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EnglishEdit

EtymologyEdit

See dexterous.

PronunciationEdit

  • (file)
  • Rhymes: -ɛkstɹəs

AdjectiveEdit

dextrous (comparative more dextrous, superlative most dextrous)

  1. (chiefly Britain) Alternative spelling of dexterous.
    • 1754, Sarah Fielding, Jane Collier, The Cry: A New Dramatic Fable, Volume 1, page 189,
      The man, who with his right hand (or indeed with either, hand that by habit is the moſt dextrous) endeavours to help and aſſiſt another, exerts his whole ſtrength, and is generally enabled to compaſs his friendly deſign; or if a blow is neceſſary to be given, the dextrous hand hits the desired mark, and gives juſt the force deſigned; whereas a blow given through paſſion, with the aukwardneſs of a weak-handed ſtroke, may beat out an eye, flatten a noſe, or indeed aiming at an enemy may ſometimes hit a friend.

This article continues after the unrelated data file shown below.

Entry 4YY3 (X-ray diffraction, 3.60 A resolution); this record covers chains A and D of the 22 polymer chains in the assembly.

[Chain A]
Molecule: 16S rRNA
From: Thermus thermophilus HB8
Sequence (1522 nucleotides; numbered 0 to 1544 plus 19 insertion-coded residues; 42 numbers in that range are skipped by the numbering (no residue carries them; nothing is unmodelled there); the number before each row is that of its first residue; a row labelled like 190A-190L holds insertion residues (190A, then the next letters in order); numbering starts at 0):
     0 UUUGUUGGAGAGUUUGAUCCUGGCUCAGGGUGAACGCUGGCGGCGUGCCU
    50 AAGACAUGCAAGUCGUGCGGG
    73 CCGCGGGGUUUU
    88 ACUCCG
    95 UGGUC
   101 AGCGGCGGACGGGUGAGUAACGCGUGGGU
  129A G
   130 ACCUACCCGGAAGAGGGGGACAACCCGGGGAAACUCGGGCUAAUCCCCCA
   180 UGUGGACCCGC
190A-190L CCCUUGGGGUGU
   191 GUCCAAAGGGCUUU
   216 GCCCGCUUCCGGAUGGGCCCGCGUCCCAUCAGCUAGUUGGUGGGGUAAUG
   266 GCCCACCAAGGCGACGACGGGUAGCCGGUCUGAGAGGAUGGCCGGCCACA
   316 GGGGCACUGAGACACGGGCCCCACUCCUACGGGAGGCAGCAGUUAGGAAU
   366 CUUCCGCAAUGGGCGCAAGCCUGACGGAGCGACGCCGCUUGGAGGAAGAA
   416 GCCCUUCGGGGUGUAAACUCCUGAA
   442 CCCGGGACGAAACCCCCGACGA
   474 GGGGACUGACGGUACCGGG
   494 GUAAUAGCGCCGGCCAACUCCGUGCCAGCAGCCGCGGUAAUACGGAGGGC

• 1788, Edward Gibbon, The History of the Decline and Fall of the Roman Empire, Volume 5, page 471,
      Yet the ſubjects of the Byzantine empire were ſtill the moſt dextrous and diligent of nations;
    • 1979, Donald E. Worcester, The Apaches: Eagles of the Southwest, University of Oklahoma Press, page 53,
      " [] She was renowned as one of the most dextrous horse thieves and horse breakers in the tribe, and seldom permitted an expedition to go on a raid without her presence. The translation of her Apache title was ‘Dextrous Horse Thief’."
    • 1992, Richard A. Gabriel, The Culture of War: Invention and Early Development, Greenwood Publishing Group, page 1,
      Its fingers are longer, more flexible, and more dextrous than those of monkeys and can be moved individually.